Back to a dark source of inspiration. And this brings us to sentiments such as pain and sorrow, which now – in our own time – are bound up with kitsch. I’m interested in artists who take death as a model. So often Andy Warhol is only seen in relation to money. But for me, he’s one of the few artists whose art addresses death and the sentiments of our time without succumbing to sugary or over-dramatic imagery; a good synthesis between realism and artificiality.
I like art that wrestles with the eternally unequal relation between its sources of life and its artificial nature. Art, which draws on corporality, while always acknowledging that, in the final analysis, it remains unnatural.
Why is there so little that moves you? Because we want to ignore evil and deny the body. Being touched has not so much to do with succeeding. The problem with contemporary art is that it’s far too self-conscious. To my mind, when art is too well-orchestrated, when it knows only too well how to manipulate its public and knows exactly what the public wants, then inevitably emotion is absent because, in my opinion, art that moves you has something ungainly about it, is in some way bound up with a combination of hesitation and something going wrong. If art is too shielded and protected we end by smothering it to death. Mishima: ‘If art is not constantly threatened and stimulated by things outside its domain, it exhausts itself.’ He said that everyday on getting up you must practise dying and imagine all kinds of ways in which you might die. But you must make sure that you’ve got your make- up at hand, because you must look good on the day of your death.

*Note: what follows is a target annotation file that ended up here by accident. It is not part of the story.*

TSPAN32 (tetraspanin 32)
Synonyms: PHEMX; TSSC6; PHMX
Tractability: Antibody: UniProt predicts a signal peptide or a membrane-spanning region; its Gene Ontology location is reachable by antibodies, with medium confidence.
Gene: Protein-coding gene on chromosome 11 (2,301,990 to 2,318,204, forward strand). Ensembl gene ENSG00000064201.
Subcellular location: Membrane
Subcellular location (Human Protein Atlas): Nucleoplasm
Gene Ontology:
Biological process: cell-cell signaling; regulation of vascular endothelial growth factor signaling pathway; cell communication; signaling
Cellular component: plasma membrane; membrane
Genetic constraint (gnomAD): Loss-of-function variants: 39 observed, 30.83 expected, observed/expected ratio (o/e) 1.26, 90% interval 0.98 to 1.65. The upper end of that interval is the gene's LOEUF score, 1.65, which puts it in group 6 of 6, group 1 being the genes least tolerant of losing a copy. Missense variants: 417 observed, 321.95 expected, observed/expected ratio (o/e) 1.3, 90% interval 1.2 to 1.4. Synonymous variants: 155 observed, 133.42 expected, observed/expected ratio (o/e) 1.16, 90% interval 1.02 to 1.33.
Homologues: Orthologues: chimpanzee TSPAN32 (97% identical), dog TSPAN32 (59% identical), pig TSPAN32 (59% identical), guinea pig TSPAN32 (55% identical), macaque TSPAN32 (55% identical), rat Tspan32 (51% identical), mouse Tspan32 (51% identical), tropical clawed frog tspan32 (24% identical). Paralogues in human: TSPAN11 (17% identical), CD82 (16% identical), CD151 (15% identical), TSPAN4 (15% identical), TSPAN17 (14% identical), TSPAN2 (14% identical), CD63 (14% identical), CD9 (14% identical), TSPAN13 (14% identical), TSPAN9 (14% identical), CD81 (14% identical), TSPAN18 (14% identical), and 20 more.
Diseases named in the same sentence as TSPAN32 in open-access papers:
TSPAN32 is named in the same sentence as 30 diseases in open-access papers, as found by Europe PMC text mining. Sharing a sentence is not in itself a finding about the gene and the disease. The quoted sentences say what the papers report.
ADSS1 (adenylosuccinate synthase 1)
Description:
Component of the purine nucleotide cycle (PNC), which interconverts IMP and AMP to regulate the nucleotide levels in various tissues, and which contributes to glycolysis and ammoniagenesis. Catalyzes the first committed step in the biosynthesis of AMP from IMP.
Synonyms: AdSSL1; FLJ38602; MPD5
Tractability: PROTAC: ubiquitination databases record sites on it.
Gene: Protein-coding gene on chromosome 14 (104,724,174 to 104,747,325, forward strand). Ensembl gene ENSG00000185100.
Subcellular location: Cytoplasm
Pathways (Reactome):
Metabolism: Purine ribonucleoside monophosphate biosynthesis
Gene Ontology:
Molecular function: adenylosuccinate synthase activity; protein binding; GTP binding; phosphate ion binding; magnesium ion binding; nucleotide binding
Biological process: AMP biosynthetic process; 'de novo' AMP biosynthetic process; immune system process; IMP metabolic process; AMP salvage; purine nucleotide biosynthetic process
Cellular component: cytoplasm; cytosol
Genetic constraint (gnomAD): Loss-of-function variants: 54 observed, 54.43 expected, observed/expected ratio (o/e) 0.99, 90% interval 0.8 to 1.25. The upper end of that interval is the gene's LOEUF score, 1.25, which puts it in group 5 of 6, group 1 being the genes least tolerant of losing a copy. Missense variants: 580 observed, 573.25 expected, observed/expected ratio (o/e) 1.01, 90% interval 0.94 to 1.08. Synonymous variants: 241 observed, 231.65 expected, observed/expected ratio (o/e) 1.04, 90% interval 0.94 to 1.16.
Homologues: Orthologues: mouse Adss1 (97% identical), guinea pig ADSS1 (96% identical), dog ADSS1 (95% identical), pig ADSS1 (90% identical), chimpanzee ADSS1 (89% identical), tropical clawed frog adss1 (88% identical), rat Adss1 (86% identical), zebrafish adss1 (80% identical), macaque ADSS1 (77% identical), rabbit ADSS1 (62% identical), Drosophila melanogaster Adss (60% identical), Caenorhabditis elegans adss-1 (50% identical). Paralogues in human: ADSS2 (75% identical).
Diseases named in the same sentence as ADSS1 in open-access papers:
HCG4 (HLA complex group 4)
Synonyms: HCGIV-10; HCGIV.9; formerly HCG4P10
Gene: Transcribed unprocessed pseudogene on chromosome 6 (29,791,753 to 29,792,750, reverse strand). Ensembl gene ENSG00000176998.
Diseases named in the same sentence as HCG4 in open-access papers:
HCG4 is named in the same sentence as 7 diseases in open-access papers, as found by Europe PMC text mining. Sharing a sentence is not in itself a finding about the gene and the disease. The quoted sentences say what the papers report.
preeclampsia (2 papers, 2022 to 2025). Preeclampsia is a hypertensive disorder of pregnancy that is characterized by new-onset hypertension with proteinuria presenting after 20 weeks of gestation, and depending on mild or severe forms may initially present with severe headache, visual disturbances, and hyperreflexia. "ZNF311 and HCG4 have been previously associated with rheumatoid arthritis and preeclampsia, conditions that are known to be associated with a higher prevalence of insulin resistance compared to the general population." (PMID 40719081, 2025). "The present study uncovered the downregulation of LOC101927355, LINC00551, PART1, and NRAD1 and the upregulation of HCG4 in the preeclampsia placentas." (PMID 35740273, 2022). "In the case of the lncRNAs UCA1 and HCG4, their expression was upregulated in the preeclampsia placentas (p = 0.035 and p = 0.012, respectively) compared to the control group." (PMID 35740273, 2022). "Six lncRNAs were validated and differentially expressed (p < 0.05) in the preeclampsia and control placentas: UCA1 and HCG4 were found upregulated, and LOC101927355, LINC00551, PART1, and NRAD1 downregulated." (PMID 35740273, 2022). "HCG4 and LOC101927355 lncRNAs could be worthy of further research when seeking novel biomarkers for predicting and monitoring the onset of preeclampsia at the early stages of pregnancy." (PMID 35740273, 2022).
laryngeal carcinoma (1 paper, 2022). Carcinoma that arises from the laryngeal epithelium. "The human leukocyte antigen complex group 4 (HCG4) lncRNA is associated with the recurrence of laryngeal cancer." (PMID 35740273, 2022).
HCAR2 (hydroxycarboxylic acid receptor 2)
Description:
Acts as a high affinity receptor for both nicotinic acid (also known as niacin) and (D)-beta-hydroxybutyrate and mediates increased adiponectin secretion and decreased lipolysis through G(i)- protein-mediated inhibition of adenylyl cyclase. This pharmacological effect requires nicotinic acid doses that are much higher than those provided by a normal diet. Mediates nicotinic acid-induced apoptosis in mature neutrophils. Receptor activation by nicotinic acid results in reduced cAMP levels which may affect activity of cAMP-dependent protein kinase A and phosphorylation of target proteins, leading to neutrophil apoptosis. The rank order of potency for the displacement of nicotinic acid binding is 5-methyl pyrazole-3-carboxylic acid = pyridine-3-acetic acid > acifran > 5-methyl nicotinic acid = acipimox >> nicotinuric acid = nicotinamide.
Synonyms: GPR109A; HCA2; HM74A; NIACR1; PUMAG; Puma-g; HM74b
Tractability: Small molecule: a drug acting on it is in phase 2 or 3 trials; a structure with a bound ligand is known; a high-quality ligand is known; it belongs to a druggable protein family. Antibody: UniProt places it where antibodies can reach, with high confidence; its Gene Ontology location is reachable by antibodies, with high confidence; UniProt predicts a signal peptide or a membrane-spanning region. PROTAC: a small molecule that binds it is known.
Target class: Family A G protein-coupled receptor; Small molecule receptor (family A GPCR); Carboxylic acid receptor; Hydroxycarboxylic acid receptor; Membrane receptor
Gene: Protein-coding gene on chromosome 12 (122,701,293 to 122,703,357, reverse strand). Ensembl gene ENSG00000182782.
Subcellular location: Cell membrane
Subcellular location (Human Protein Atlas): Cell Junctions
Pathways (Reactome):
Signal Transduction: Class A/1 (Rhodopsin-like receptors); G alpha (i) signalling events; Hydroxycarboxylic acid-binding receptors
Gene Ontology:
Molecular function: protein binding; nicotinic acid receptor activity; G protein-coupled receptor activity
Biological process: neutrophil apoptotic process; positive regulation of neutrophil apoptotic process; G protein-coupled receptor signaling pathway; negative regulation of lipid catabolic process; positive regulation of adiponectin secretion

Death as Model. Originally published as De uitputting van de muze, W139, Amsterdam, 1990, p.16-25 [consisting of fragments from De muze is uitgeput, a lecture by Marlene Dumas given on 16 October 1990 in W139, Amsterdam]; and included in Marlene Dumas, Sweet Nothings. Notes and Texts, first edition Galerie Paul Andriesse and De Balie Publishers Amsterdam, 1998; and second edition (revised and expanded) Koenig Books London, 2014 [under 1991 instead of 1990].